Cesare De Giglio

Despite the frigid conditions, the performances were mesmerizing, says Cameron Knight, head of acting and coordinator of the Globe program.

“To see [students] own themselves and their identities and their skills onstage was amazing,” says Knight. “For them to step onto that stage and be celebrated and cheered on is something they’ll take with them the rest of their lives.”

For Basile, the performance “felt like everything,” she says.

“It feels like a spiritual experience, where you’re connected to all of the people who came before you, to Shakespeare, to all of the people that are coming after you,” Basile says. “I felt like I was a part of something special just standing on that stage.”

An actor’s playground

Theater alumni Jasmine Carmichael and Tim Giles
Theater alumni Jasmine Carmichael and Tim Giles, part of the cast of the 2010 production of A Midsummer Night's Dream at Shakespeare's Globe in London.
Courtesy of The Globe

For Jasmine Carmichael, who received her BFA in 2011, studying at the Globe made Shakespeare feel “relatable, relevant, a part of the culture of now,” she says. A director, teacher, and professional actor (best known for her role opposite Giovanni Ribisi in Amazon’s Sneaky Pete), Carmichael came away from the Globe program with both an in-depth knowledge of classical text and the confidence to fully embody Shakespeare’s characters.

“Studying at the Globe, I was immersed in a community of artists whose love of language, knowledge of theatrical history, and commitment to technique made me excited to work with them and learn from them,” says Carmichael. “Being there made me feel that I was a part of something special and reinforced that the work of being an actor is an awesome responsibility that must be respected and taken seriously.”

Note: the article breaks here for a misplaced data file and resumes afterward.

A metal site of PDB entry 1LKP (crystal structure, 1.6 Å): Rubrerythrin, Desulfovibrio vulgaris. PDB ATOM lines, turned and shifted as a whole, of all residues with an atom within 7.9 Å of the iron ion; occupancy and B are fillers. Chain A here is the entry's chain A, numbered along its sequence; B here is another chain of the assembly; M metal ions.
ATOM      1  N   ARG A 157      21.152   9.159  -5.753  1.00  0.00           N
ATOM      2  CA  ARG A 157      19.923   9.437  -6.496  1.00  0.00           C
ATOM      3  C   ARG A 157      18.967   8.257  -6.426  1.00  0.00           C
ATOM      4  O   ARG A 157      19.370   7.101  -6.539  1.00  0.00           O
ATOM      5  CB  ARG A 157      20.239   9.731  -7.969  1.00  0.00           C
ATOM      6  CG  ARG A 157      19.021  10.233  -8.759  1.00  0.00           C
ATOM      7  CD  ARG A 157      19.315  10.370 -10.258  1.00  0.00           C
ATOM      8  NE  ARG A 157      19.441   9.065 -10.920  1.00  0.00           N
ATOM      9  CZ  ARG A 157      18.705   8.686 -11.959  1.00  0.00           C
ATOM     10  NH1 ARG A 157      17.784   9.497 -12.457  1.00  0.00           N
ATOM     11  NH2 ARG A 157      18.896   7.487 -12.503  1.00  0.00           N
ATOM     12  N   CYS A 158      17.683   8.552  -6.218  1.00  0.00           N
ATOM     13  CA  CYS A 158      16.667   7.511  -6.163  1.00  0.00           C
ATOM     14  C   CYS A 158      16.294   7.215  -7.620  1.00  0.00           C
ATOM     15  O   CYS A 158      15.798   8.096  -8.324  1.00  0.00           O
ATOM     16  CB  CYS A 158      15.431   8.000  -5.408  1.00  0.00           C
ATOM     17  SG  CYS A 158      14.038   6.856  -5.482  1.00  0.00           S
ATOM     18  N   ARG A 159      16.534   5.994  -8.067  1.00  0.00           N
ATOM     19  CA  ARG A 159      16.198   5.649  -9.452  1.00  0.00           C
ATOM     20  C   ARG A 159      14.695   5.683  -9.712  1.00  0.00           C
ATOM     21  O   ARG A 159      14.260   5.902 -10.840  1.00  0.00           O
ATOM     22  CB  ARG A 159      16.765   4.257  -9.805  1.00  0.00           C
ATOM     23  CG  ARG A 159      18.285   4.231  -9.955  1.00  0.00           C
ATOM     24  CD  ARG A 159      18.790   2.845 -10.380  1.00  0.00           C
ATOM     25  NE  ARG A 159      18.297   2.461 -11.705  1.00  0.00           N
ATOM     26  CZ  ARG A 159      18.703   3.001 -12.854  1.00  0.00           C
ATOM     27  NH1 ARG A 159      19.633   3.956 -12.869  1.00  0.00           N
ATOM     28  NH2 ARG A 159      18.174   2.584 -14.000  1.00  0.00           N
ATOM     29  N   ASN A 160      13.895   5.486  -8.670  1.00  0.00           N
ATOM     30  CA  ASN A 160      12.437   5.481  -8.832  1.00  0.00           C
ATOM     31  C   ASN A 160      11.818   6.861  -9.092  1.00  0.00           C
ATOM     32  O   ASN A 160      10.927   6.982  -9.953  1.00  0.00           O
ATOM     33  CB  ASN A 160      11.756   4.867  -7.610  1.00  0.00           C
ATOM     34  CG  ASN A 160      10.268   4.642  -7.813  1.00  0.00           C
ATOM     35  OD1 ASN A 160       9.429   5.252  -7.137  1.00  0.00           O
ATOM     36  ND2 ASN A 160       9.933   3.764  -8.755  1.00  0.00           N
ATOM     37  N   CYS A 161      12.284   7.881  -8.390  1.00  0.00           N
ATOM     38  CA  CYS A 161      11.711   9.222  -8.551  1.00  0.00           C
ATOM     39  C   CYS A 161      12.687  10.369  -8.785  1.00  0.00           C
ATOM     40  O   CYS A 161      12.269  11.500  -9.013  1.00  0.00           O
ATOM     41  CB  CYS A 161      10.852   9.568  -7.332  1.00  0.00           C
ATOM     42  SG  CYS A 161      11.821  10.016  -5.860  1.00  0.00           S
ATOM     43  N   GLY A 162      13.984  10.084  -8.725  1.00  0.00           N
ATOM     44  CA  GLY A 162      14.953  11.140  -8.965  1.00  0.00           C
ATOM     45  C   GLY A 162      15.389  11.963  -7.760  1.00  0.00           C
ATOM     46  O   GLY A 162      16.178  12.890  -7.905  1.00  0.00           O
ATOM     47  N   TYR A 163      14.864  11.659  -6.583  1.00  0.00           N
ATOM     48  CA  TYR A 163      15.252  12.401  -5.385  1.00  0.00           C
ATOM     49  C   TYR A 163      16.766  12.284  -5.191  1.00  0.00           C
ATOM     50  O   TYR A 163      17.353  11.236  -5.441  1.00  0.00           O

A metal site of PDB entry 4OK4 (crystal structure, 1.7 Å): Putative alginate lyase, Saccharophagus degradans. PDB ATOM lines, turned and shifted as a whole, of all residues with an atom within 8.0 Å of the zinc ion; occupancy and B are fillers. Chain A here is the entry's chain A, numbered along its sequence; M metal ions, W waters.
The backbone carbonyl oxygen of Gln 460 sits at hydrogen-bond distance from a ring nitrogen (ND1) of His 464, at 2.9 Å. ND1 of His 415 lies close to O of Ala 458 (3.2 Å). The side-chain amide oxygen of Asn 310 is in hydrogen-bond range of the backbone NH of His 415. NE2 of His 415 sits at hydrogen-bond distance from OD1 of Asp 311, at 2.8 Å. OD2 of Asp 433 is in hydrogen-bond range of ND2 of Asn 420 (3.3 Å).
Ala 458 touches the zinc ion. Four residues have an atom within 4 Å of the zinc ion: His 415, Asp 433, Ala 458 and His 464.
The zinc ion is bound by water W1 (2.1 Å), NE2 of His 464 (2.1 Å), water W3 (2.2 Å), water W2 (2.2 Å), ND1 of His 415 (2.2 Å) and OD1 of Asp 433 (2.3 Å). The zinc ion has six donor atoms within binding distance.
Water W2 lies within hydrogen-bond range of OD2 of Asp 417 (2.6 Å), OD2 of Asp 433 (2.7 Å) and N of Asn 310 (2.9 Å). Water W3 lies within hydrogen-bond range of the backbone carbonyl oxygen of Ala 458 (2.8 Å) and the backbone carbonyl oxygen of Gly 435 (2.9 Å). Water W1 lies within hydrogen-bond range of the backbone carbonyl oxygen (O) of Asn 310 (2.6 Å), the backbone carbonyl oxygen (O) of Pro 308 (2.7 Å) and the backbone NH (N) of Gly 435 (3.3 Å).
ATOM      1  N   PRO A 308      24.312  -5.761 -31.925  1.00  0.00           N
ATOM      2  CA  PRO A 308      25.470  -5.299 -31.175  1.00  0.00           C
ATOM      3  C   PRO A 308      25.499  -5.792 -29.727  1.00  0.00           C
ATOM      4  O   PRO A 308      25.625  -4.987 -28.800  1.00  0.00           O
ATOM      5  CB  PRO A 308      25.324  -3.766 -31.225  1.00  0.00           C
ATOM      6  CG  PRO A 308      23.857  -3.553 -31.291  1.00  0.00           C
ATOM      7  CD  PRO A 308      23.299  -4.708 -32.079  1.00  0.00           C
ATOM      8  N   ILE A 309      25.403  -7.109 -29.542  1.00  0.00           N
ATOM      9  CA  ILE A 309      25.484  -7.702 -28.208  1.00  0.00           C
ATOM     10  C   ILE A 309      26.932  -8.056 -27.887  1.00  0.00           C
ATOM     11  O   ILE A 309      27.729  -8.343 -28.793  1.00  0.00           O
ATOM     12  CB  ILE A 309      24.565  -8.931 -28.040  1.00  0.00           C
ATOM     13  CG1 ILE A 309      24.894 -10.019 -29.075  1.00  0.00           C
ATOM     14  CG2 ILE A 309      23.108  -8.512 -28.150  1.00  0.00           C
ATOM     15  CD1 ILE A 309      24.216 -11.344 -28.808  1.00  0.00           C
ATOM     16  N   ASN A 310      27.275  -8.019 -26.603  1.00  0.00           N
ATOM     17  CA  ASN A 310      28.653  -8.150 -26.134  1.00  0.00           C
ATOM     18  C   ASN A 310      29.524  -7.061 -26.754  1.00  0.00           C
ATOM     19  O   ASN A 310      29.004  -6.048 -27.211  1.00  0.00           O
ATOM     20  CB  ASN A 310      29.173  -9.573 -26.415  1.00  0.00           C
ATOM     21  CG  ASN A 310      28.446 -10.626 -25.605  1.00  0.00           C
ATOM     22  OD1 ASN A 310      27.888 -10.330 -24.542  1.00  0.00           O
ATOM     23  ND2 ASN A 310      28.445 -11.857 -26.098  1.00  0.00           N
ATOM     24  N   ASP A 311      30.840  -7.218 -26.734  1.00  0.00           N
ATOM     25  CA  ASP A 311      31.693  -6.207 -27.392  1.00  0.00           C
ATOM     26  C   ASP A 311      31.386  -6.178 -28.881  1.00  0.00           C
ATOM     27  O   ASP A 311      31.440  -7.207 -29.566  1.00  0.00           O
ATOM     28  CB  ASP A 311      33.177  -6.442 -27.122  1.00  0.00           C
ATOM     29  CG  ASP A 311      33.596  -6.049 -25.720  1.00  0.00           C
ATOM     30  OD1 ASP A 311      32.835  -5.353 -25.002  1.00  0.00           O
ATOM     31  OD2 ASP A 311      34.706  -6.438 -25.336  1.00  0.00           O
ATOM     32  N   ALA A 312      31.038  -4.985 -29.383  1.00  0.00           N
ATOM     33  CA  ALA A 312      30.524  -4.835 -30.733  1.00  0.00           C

Marchant has delighted in seeing the reputation that the Rutgers Globe program has built over two decades and says she has seen many students get jobs because of their training.

“It gives them immediate cred,” says Marchant. “If you can master Shakespeare – if you can handle that text – you can handle anything.”

The program has evolved over the years to include MFA actors as well as theater design and production students, who travel to London during the fall semester to learn from industry professionals in classes that take place on location in studios and theaters as well as in site-specific venues.

Other changes have come to the curriculum, including adding courses in stage intimacy and drama therapy to address students’ mental health. There is also an expanded focus on examining some of the more problematic themes—like misogyny, racism, antisemitism, and xenophobia—scattered throughout Shakespeare’s work.

“It's important that if our actor training and our acting itself is to have any relevance, it has to stay current and ask questions and scrutinize itself,” Knight explains. “Otherwise, we’re simply teaching appreciation of something and not the relevancy of something.”

As the partnership with the Globe continues into its next chapters, one thing remains constant: the pride and respect for Shakespeare and theater that is felt everywhere throughout London, says Carmichael.

“When I first arrived in London, the customs agent checking my passport asked me why I had come to the city,” says Carmichael. “I told her I was studying acting at the Globe. She looked at me, smiled cheekily, and said ‘Oh, so you’ve come to learn how to do it right.’ That for me encapsulates the benefit of studying Shakespeare in London.”